It’s a very simple emotion. Everyone has their own threshold to what sets them off, but the news I got Monday has elicited the same feeling from everyone who heard it.
Saturday morning, Eugene Paul Drabinski was crossing Riverside Dr. when he was struck and killed by a truck making a left turn. While we are still battling the mentality that “accidents happen”, the news that such a tragedy occurred on this stretch is a surprise to none.
Riverside Drive is known as a dangerous street, even making the Mayor’s infamous high injury network. While the addition of bike lanes would normally be seen as a safety improvement to all, they were also coupled with an increase in speed limit up from 35mph to 40mph.
Factor in the wider than needed lanes, most cars reach near highway speeds along this stretch which is especially puzzling with the Ventura Freeway running parallel a quarter mile to the south.
Let me repeat that. A quarter mile to the south. If you can defend the need for this, you know where to find me.
If you want to say this is a one off, then you’re not understanding the problem.
Three weeks ago while at dinner, my wife saw a call coming in from our synagogue. She didn’t have time to reach it, but seconds later my phone rang. It was a message from our Rabbi warning about driving to our temple for Shabbat as responders were dealing with an accident right in front of the synagogue. I may get set off by hearing the word “accident”, but I had to email my Rabbi as a death of this nature in my community is disturbing.
Before I got to writing the email, my dad phoned me saying he drove by the scene noting that a man was lying there questionably alive after being hit in the crosswalk on Laurelgrove.
A brief interlude for x’s and o’s, our temple also sits on Riverside, just feet from where the man lost his life this weekend.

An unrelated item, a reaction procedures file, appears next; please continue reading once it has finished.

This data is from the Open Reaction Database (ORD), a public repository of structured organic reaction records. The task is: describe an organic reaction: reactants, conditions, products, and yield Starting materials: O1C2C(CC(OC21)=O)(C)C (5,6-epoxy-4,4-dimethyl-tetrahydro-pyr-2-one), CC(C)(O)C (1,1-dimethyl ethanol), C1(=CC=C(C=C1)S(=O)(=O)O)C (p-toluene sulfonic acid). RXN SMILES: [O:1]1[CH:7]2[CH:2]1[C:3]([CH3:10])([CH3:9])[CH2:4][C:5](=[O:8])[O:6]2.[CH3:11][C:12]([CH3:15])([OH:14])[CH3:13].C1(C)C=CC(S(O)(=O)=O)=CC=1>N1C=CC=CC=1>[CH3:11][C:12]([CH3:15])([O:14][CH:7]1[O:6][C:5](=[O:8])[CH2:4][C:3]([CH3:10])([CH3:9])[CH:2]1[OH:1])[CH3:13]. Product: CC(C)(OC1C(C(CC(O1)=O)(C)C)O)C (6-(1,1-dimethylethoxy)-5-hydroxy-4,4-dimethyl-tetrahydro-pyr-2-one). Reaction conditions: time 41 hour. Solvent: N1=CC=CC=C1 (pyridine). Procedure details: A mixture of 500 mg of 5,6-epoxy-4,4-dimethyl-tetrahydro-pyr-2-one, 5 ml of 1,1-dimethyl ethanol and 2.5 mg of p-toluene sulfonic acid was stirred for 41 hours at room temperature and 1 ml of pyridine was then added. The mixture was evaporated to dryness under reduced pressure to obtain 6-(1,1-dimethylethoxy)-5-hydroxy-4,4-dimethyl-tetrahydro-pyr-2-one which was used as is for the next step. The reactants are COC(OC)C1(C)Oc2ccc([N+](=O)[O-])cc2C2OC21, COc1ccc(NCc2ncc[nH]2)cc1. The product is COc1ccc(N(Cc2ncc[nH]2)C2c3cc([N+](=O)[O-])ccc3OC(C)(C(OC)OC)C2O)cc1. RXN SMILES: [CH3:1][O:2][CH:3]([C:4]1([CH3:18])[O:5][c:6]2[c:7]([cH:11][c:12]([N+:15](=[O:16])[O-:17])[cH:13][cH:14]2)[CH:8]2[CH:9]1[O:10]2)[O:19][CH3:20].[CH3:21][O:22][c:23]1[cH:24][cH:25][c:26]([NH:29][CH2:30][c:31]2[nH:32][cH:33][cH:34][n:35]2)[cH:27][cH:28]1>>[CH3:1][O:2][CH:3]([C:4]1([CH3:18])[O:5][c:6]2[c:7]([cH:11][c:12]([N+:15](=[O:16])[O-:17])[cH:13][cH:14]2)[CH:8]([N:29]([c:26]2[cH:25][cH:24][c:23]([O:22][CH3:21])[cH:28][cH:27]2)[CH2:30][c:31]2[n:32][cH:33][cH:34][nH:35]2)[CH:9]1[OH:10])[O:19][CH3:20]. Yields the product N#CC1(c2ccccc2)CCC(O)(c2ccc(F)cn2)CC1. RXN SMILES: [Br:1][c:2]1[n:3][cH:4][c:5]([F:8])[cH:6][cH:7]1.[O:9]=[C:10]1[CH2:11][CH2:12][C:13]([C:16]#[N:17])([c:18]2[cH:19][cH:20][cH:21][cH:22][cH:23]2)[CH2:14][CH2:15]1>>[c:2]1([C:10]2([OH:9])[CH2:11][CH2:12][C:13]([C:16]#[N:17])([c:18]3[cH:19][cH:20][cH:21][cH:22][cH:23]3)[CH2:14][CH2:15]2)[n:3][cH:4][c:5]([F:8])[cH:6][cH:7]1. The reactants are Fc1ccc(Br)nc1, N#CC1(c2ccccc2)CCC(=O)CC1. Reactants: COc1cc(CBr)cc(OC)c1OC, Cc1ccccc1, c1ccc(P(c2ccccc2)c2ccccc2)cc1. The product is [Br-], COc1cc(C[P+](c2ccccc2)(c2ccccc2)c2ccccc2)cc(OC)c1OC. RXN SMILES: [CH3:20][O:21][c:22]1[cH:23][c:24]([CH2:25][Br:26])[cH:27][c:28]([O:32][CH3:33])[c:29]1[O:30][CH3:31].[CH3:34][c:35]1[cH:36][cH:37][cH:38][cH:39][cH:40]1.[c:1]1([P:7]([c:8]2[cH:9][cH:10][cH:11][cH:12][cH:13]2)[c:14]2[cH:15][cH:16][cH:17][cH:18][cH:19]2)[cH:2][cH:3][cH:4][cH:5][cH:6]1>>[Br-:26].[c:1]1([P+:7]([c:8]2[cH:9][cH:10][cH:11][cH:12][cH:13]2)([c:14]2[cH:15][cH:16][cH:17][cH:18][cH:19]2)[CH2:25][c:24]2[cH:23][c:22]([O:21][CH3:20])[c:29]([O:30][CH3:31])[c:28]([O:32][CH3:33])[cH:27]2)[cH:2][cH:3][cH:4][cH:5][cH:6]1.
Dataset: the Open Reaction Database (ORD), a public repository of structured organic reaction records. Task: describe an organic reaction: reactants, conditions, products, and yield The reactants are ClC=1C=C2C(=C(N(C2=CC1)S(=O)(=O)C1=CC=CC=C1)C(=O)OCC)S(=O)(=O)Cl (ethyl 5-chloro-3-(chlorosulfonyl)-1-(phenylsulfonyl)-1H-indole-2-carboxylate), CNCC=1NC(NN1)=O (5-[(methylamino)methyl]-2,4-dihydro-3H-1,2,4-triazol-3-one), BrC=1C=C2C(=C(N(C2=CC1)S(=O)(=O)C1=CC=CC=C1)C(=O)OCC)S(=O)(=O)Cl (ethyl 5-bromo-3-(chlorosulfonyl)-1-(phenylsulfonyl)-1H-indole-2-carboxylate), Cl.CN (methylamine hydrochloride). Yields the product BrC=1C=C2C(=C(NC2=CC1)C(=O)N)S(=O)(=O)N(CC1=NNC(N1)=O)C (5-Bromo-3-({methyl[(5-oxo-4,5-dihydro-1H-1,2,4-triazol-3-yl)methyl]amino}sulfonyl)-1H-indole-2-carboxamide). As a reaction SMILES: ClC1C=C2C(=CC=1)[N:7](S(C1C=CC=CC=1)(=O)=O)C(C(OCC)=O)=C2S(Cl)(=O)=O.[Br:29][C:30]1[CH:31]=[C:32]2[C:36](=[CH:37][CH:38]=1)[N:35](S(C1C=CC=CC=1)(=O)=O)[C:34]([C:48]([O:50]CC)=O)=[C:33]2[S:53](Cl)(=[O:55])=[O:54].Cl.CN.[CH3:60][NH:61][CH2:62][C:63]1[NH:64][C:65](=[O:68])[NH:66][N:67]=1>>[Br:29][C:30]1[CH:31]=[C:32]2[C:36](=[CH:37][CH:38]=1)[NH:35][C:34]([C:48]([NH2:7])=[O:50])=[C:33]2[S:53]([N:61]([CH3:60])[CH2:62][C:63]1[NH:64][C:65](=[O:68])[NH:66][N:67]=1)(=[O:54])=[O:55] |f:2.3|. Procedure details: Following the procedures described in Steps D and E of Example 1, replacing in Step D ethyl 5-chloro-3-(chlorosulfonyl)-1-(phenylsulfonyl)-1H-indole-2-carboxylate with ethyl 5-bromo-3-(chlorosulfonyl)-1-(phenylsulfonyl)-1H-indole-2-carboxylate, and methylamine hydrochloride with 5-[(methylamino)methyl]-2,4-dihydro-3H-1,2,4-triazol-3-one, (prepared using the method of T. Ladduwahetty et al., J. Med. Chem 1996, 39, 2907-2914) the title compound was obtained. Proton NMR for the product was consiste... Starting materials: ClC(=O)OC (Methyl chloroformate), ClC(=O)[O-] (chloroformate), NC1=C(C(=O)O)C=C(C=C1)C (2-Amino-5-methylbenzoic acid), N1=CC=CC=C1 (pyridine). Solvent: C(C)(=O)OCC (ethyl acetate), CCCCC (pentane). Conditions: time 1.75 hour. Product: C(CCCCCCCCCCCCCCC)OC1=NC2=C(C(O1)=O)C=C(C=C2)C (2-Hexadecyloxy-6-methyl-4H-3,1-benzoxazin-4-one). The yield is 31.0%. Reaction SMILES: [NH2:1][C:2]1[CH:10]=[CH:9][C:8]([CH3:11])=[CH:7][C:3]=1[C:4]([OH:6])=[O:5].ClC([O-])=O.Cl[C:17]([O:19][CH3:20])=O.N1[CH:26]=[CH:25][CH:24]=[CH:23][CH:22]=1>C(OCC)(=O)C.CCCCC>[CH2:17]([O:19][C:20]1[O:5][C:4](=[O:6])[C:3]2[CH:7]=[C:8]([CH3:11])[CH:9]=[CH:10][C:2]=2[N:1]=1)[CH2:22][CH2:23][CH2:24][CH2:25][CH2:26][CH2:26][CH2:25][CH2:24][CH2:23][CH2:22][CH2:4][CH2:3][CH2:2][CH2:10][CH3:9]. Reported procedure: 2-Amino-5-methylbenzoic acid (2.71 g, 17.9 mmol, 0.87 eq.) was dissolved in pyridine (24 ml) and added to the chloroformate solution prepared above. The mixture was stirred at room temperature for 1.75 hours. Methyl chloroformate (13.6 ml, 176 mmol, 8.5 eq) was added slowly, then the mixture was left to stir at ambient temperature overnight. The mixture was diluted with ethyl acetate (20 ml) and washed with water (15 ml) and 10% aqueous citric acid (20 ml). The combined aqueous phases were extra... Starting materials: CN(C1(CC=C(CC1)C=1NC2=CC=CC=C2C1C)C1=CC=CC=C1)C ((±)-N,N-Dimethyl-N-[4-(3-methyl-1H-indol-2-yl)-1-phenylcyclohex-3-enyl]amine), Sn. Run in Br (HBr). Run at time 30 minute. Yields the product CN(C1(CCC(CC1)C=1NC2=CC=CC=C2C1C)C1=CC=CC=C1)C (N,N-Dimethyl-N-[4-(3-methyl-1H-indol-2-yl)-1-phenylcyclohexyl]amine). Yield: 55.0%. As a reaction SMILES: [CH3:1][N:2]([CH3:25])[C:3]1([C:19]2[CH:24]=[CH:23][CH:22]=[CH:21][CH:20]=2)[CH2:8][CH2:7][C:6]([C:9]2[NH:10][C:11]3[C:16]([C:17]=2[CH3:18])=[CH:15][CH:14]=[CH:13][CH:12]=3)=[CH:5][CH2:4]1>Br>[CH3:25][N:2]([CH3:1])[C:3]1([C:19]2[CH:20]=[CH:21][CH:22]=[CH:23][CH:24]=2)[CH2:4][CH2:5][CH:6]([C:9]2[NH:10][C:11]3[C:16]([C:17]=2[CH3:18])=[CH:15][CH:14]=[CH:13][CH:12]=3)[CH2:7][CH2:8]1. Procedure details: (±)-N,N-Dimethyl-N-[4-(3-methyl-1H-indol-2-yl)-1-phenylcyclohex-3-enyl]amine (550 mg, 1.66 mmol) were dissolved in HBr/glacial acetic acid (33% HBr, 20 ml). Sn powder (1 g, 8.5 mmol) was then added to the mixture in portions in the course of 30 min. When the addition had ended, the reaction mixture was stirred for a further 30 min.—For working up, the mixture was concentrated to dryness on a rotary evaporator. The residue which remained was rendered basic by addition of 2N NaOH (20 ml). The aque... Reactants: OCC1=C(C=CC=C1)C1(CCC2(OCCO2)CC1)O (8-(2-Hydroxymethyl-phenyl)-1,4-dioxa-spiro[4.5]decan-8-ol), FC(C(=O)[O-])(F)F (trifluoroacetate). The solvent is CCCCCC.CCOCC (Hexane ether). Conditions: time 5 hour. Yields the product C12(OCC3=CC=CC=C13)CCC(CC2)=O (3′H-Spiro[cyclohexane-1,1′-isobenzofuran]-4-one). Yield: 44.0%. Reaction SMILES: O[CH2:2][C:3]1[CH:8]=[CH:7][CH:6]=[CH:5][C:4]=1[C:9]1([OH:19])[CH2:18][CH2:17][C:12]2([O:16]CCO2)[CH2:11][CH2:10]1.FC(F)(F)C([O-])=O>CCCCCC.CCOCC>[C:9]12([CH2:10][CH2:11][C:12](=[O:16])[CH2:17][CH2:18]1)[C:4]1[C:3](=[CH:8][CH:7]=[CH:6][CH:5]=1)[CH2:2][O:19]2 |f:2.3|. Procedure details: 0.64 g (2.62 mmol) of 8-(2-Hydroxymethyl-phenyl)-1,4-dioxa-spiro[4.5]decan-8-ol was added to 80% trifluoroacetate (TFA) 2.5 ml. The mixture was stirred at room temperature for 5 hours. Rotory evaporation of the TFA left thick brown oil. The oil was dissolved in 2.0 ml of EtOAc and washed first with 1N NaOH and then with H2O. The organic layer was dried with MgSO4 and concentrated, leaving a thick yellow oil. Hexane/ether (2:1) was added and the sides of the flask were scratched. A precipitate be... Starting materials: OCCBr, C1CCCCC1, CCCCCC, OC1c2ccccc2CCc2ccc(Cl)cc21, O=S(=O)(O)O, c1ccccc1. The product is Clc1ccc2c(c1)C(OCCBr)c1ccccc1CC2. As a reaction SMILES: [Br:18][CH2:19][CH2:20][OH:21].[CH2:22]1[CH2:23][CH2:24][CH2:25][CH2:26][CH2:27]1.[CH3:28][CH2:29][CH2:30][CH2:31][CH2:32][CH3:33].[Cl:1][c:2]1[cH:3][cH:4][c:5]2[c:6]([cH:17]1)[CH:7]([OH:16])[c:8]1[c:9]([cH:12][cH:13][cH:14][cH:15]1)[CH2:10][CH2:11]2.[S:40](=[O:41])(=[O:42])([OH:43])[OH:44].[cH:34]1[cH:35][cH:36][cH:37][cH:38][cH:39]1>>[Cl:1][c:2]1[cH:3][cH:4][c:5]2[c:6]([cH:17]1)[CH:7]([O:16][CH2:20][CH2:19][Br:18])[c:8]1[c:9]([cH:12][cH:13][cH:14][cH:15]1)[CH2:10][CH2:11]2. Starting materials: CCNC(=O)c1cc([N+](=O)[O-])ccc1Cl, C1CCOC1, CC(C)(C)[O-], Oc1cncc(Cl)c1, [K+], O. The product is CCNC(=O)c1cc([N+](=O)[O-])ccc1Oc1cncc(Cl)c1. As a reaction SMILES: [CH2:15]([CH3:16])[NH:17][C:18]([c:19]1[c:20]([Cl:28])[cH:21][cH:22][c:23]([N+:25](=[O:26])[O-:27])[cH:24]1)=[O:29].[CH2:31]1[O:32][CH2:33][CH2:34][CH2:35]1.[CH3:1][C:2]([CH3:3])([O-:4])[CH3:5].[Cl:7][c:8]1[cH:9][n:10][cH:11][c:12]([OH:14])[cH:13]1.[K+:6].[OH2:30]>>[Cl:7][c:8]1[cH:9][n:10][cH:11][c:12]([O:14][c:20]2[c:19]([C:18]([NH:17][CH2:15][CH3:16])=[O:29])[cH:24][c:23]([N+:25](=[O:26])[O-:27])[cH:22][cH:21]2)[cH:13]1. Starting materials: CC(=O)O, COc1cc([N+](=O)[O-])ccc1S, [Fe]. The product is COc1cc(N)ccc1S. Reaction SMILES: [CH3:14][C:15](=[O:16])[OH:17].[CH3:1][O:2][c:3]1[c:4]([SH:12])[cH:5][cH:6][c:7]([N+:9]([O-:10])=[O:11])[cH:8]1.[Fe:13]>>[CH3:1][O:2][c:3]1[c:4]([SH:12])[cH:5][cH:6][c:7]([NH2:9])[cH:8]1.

When I emailed the Rabbi, I told her about my background, stance on traffic and a brief explanation about using the word “accident”, not knowing what her position on street safety was.
My fears of being a zealot(in the mobility sense) were instantly squashed with her response, as she noted the synagogue was against the speed increase and fought for a traffic signal at Laurelgrove which was approved years ago, but had yet to be installed. The scuttlebutt in the community is that everyone talks about a traffic signal needing to be there, but I’m shocked that adding it hasn’t been a priority.
Google image of Riverside Drive & Laurelgrove where a traffic signal is waiting to be installed
To let you know how dangerous that crosswalk is on a regular basis, during the high holidays, our synagogue hires TWO crossing guards to direct people across and even then, last year a car rear ended another just as everyone was crossing.
Getting back to this weekend’s death, Drabinski was crossing Riverside Dr. just east of Rhodes Ave not in a crosswalk. A truck was heading south on Rhodes making a left onto Riverside when the driver struck him.
It’s pretty easy to throw the blame on Drabinski. He crossed the street illegally nad he paid the price.
Let me tell you something about Riverside: It has a lot of apartments and few parking spots, so many people find spaces on the other side of the street, then walk across. At the point where Drabinski was hit, he’s over a quarter mile away from the nearest stoplight. There is a crosswalk right at Rhodes, but as previously noted, these stripes of paint don’t offer you any added protection from crossing where Drabinski did.
I could tell you from a driver’s perspective that turning onto Riverside Dr. is no fun. With cars speeding at 50mph, you have a short time frame to get up to speed to merge appropriately. Ever try entering the Arroyo Seco Parkway? A lot like that.
On one hand, the bike lanes offer an extra five foot viewing channel to see oncoming cars, but this added space is negated by the difficultly of trying to see around cars being parked too close to the corner in a lot of places.
Completing this maneuver creates anxiety. Tension leads to mistakes.
You wouldn’t guess Valley Village prides itself taking over the streets seeing the speeds on our major arterials
One fact I haven’t shared is that Drabinski was 71 years old. My guess was that he wasn’t sprinting across the street as he got hit. In other words, he should have been seen.
Could the driver have been pressured into making a poor decision? The driver stopped and told his side of the story, but Drabinski never will.
Bottom line, everyone in the community knows these streets are dangerous, except for our leadership. These collisions are predictable in so long as we make our streets secondary highways.
The name Valley Village suggests we live in an area inspired by rural settings with small town values. I hope that this general feeling would be attainable, but until we rid ourselves of these racetracks, we’ll be known more for having Valley Victims.